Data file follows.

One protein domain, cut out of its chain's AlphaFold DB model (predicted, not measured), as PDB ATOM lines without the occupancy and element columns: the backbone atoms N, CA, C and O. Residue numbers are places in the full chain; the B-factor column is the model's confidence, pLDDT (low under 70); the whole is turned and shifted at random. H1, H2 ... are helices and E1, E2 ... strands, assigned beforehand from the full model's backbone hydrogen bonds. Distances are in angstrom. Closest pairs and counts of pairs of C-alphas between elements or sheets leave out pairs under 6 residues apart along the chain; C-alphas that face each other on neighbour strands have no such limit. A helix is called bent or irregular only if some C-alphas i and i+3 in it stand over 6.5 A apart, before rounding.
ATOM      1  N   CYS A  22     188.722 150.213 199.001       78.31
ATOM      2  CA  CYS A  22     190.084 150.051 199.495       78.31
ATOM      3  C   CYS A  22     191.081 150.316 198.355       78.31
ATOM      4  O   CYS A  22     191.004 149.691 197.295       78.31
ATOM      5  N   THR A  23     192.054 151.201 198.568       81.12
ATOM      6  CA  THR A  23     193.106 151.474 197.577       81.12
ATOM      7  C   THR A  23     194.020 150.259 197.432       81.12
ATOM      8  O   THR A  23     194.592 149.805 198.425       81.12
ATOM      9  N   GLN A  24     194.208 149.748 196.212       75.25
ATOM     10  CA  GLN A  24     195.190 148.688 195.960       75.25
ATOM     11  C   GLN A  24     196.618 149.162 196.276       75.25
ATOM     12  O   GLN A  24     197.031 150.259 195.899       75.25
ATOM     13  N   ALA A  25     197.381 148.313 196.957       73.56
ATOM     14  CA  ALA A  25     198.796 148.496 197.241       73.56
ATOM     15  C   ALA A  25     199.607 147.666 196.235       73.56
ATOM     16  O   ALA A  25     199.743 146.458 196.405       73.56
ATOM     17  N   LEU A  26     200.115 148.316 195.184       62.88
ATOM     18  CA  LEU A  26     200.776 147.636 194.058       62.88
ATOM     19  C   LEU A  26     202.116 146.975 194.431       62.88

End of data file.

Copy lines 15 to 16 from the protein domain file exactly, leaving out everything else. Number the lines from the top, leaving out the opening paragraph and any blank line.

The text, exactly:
ATOM     15  C   ALA A  25     199.607 147.666 196.235       73.56
ATOM     16  O   ALA A  25     199.743 146.458 196.405       73.56